Subject: Re: [EVDL] Motor coupler issues / was Looking for a Conversion Kit
for a 1929 Ford.


> If you're talking to Mike Willmon, mine are interference fit - heated and
> pressed on per Jim Husted.
> The engineers at Dodge said that 500 ft-lbs was outside the spec for that
> size Taper-Lock. The problem being that the small (M6 I think, may be
> wrong) hardware could not take the torque to provide adequate suck in
> pressure on the taper lock bushing.
>
> Mike,
> Anchorage, Ak.
>
> ----- Original Message -----
> From: Jeff Shanab
>>
>> Are your couplers taper lock?
>
> _______________________________________________
> For subscription options, see
> http://lists.sjsu.edu/mailman/listinfo/ev
>
>


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Discussion Starter #8
The Dodge R16 Series 'Taper-Lock' Rigid hub is rated for 5050 in-lbs (420 ft-lbs) at 4965 RPM and weighs 8 lbs. Thats very slightly under the 500 ft-lbs and 5500 RPM I may expect to see. Although I'm hoping to limit RPM at 5000.

Now the Dodge 1.0 series Rigid Gear Coupler is rated for 7500 in-lbs (625 ft-lbs) at 6000 RPM and weighs 9 lbs. This is just over my requirements which is a safe place to be.

Now for my daily driver that may never even see 300 ft-lbs and is absolutely limited to 5000 RPM (typically never even sees 4000 RPM) the Taper-Lock hub adapter is no doubt an acceptable way to go. Even Dodge would agree. However when I told them I was doing a dragster and would expect to see 500 hard ft-lbs dropped on the coupler between the motors they steered me away from the Taper-Lock. They said it would absolutely hold the 300 ft-lbs, but the suck down bolts that pull in the tapered bushing weren't strong enough to put enough pressure to hold 500 ft-lbs. They said the bushing would probably slip and rely too much on the key to hold.

The nice thing about the Taper-Lock is that its is easy to remove.

Mike,
Anchorage, Ak.

----- Original Message -----
From: Marty Hewes <[email protected]>
Date: Friday, August 10, 2007 6:17 am
Subject: Re: [EVDL] Motor coupler issues / was Looking for a Conversion Kit for a 1929 Ford.
To: Electric Vehicle Discussion List <[email protected]>

> Actually that's the biggest reason I was thinking a flanged shaft
> would be
> cool. I'm hearing too many differing opinions about the best way
> to couple
> to the shaft. Electro Automotive says taper lock is the only way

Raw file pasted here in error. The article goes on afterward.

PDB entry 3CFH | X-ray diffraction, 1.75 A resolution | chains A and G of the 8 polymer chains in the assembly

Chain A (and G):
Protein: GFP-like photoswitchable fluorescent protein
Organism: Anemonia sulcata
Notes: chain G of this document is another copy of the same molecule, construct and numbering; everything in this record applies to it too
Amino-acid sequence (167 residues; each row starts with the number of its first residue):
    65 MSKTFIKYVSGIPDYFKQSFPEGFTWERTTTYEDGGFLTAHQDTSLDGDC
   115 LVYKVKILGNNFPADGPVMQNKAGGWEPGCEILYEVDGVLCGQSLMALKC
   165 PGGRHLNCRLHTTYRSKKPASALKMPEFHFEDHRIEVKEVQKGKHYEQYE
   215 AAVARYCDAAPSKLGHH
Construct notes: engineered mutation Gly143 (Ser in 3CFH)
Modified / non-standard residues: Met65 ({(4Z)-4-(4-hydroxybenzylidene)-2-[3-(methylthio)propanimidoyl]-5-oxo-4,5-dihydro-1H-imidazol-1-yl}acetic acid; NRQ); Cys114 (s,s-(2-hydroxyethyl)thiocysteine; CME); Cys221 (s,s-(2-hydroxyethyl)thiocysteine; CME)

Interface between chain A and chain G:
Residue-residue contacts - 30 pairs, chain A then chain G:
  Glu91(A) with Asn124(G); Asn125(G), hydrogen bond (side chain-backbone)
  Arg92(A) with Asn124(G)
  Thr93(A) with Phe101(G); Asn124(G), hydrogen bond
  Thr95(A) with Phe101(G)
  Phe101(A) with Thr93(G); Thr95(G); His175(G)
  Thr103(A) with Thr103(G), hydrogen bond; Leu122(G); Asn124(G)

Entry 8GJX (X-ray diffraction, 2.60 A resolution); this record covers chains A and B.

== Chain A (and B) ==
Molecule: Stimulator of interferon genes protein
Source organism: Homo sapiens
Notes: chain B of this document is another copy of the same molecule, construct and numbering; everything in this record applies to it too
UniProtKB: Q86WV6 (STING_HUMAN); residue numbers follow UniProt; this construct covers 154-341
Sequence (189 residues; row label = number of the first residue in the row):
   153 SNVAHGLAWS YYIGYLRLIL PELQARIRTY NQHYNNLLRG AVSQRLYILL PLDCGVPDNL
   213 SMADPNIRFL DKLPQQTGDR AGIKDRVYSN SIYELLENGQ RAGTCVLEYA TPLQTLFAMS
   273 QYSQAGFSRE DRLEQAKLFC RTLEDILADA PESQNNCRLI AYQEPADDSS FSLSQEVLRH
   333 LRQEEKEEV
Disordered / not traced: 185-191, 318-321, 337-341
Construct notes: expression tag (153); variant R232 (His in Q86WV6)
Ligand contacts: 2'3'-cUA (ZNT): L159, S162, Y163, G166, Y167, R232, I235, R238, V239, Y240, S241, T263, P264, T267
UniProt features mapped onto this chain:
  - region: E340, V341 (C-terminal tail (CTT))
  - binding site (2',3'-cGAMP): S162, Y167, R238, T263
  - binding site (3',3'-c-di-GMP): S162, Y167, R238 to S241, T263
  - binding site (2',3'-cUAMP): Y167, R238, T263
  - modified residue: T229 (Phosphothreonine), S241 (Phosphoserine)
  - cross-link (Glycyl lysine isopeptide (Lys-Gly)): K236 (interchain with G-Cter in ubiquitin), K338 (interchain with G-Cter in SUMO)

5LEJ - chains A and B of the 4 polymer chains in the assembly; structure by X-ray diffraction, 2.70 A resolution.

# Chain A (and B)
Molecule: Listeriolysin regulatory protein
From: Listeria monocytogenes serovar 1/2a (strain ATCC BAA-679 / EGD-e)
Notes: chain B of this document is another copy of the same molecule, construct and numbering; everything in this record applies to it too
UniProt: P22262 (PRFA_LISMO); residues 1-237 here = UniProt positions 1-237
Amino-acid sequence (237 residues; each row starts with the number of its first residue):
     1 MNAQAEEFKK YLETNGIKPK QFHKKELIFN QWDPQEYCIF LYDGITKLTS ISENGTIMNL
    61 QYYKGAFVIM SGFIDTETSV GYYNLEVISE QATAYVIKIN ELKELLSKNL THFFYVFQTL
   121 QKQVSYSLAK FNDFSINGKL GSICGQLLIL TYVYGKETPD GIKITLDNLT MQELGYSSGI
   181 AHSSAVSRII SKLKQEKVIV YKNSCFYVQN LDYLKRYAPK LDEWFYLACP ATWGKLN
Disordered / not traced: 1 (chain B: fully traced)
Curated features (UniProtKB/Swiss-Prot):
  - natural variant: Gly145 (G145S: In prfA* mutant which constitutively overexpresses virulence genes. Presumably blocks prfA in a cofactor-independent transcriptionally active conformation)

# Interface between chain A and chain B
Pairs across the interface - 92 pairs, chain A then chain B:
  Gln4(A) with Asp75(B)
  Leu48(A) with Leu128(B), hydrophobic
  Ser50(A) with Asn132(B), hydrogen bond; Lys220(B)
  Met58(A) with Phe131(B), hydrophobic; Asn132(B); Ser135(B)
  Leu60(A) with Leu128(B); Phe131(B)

> to go,
> taper lock says no? I'll have to look at their specs again, if I
> recall,
> they're all in inch pounds. Is foot pounds simply inch pounts/12?
> On the
> other hand, I doubt I'll see 250 foot pounds on the street with a
> single
> motor and batteries I can afford, much less 500.
>
> Another question, if I have a taper lock coupler made that
> accurately
> emulates a Chevy crankshaft, and puts the pilot bushing correctly
> recessed
> into the coupler, not drilled into the motor shaft, it will be
> long, with
> the flywheel mounting surface a ways from the end of the motor
> output shaft.
> Can a taper lock be counted on to hold alignment well enough that
> this will
> not pose alignment, runout and balance issues?
>
> Back to dual motors and monster torque, what kind of coupler is on
> the
> business end of White Zombie? Has it been a problem? This looks
> like a
> reason to consider a setup like Otmar's 914 with the two motor's
> DE's belted
> together so the output shaft diameter doesn't end up being on the
> small side
> for the torque of two motors physically in series, although I'm not
> crazy
> about the side loads that may produce. Makes me want to take a
> look at the
> chain drive setup on the output end of 500 cubes in the 70's
> Eldorados, or
> the gear train used to drive the front drive shaft in a Dana 20
> transfer
> case. The Dana 20 has an input gear from the trans, an output gear
> for the
> front drive shaft, and an idler in between. Might be able to put a
> motor
> where the trans belongs, a motor where the front drive shaft
> belongs, and
> take the output off the idler.
>
> Marty
>
>
> ----- Original Message -----
> From: "MIKE WILLMON" <[email protected]>
> To: "Electric Vehicle Discussion List" <[email protected]>
> Sent: Thursday, August 09, 2007 1:45 PM
> Subject: Re: [EVDL] Motor coupler issues / was Looking for a
> Conversion Kit
> for a 1929 Ford.
>
>
> > If you're talking to Mike Willmon, mine are interference fit -
> heated and
> > pressed on per Jim Husted.
> > The engineers at Dodge said that 500 ft-lbs was outside the spec
> for that
> > size Taper-Lock. The problem being that the small (M6 I think,
> may be
> > wrong) hardware could not take the torque to provide adequate
> suck in
> > pressure on the taper lock bushing.
> >
> > Mike,